"Gdybyś był bardziej miły, dostałbyś pozwolenie."

Translation:If you were nicer, you would get permission.

July 23, 2016

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pozwolenie vs pozwolenia .... I'm having grammar trouble here ... I thought that the 'would get' would make 'pozwolenie' into 'pozwolenia' ....... (help!! >_< )


simple "get", or "would get" takes Accusative; when negated, it will change into Genitive.


How would you say 'you would have got permission'?


Theoretically, "byłbyś dostał" or other similar form depending on whom exactly you are talking to.

Practically, plusquamperfectum is almost not used in Polish at all. Ergo, it would rather be said the same as in this sentence. Added now.


Thanks ... Intuitively, would you expect the Polish sentence to refer to a past event ('would have got') or a possibility ('would get') or either with equal probability?

BTW the 'the' in the translation above is unnatural.


Oh yeah, I remember discussions about "permission". Changed now.

Frankly... I think it can only refer to the past here. Does that mean that the translation is wrong now? The conditionals in English have always been a nightmare to me.


Good, that's what I thought, and I'll put it down to my heritage Polish intuition. But in that case, yes - the translation implies 'Try being nicer and you might get permission' (in the future).


Why the present/future form isn't correct, e.i.: "if you are nicer, you would get the permission"?


That's just not how English conditionals work. This is some complicated stuff... a bit illogical to a Polish learner.


why doesn't "more nice" work?


As far as I know, that's rather unusual, at least in a sentence like this...


It's not unusual, it's actually pretty common in USA to say if you were more nice.


"More nice" is not correct. It's used because the educational system is bad.


I am completely confused now ^^, "If you would have been nicer, you would get permission", was, as of yet, not accepted. Jellei, you mentioned it was added and should be correct, or Alik, was your reply to me the version that should be used? Please enlighten a confused mudkipz °=°


In my opinion, those are the six acceptable conditional clauses:

  • Zero conditional: If + present simple, present simple.
  • Conditional I: If + present simple, future simple.
  • Conditional II: If + past simple, would + infinitive
  • Conditional III: If + past perfect, would + present perfect
  • (Mixed conditional: I-II: If + present simple, would + infinitve)
  • Mixed conditional II-III: If + past perfect, would + infinitive

Everything else is either wrong, or non-standard.

(disputed/not generally applicable)


Can you give an example of this one? - Mixed conditional: I-II: If + present simple, would + infinitve I can't think of one, except maybe a subjunctive, like 'If I were you, I would eat cake.'


If you would be nicer should work


What about 'more friendly' versus 'nicer'?


Why 'friendly', though? I see this sentence as something that a father could say to his son, and I really don't see "more friendly" there...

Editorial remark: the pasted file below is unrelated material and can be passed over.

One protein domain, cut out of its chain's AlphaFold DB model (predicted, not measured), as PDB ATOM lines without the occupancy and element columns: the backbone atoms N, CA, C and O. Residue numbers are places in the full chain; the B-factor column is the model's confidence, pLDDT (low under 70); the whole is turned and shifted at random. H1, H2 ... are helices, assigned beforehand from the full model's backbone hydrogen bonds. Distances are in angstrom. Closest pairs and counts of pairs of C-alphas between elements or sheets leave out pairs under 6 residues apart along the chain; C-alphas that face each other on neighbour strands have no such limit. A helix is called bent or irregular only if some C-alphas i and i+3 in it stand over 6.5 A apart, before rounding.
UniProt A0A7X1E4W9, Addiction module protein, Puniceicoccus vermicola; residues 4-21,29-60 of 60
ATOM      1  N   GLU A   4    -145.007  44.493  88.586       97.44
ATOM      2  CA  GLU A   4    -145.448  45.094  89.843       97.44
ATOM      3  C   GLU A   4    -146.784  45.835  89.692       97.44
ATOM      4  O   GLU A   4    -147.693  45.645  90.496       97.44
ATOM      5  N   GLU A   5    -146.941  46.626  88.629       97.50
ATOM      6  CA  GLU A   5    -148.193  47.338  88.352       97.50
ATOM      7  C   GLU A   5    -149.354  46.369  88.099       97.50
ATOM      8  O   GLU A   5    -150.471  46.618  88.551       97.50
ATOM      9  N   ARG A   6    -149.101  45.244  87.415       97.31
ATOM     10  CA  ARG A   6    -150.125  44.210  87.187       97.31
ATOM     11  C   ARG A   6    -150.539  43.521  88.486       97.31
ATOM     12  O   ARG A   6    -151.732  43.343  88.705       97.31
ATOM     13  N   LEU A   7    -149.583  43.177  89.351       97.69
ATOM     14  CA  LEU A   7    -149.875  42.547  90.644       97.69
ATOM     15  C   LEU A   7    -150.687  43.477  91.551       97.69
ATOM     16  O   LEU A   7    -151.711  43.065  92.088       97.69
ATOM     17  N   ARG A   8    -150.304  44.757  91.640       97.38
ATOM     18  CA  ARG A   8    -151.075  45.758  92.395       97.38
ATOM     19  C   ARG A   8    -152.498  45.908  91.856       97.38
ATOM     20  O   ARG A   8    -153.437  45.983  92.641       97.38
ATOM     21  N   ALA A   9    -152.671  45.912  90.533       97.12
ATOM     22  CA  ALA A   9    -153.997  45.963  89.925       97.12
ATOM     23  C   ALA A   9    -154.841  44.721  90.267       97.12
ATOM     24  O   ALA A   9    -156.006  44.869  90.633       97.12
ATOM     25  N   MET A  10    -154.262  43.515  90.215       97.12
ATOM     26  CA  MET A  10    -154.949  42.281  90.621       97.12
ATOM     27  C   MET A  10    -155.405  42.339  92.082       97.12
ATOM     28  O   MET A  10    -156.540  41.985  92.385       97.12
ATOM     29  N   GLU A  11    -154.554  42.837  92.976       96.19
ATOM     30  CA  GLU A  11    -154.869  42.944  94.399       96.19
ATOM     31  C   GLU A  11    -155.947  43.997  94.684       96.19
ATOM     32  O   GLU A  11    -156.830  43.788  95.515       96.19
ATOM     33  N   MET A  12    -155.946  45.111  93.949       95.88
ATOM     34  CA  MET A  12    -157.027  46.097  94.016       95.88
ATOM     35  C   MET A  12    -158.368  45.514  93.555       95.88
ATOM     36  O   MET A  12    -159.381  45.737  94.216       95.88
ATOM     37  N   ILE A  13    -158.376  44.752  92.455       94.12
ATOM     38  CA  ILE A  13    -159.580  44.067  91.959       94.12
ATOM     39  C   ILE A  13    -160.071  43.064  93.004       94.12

Why not friendly? I mean, friendly and nice are pretty synonymous. If you want to use the father and son scenario then said father might want the son to be more friendly to company...or a employer could want a customer service employee to be more friendly to customers. I can think of many instances. Also if you insist that this is incorrect then what would be the more accurate Polish translation of friendly? Thanks


After a second thought and a +1 for your opinion from one of our moderators... OK, I guess it can work indeed, I will add it.

The literal translation of "friendly" is "przyjacielski", which I guess is not as common word as its English equivalent.


Thanks! I'll have to find a way to incorporate 'przyjacielski' into a conversation :)


I also think' if you would be nicer' should be accepted


Life lessons from Duo :)))


I was feeling a bit more confident that I had a handle on Perfective/Imperfective, and this Conditional lesson has upended that. How do you know when to use one or the other?


Could you share what made you confused despite the fact that you thought you had a grasp on that already?

Generally the rule should still be similar: perfective refers rather to completing something (once) and imperfective either implies doing something more times, or that we don't know/care about whether it's completed, we care about the process. Usually. Of course sometimes it's more complicated.


Thank you for being such a kind teacher. Makes me look forward to my Duolingo lessons. I think that my confusion stems from thinking that conditional is something that might happen, hasn't happened yet and whether it happens once or repeatedly is not obvious all the time. I would like to go to the opera. I would like to once, or get a subscription? Perfective or imperfective? I guess I was just looking to see if there was a guideline as to when to use one or the other.


I must now lodge the unusual complaint that my answer, "If you were nicer, you would get a permission" was accepted, but shouldn't have been. "Permission" is one of those unquantifiable words that can never get an indefinite article attached. (I typed this answer accidentally: I started out typing "a permit" but then changed my mind and wrote "permission" but forgot to delete "a".)


OK, the option to write "a permission" is now removed (not by me, but Alik didn't comment :D).


So, just to double check, "a permit" is ok but "a permission" is wrong here?

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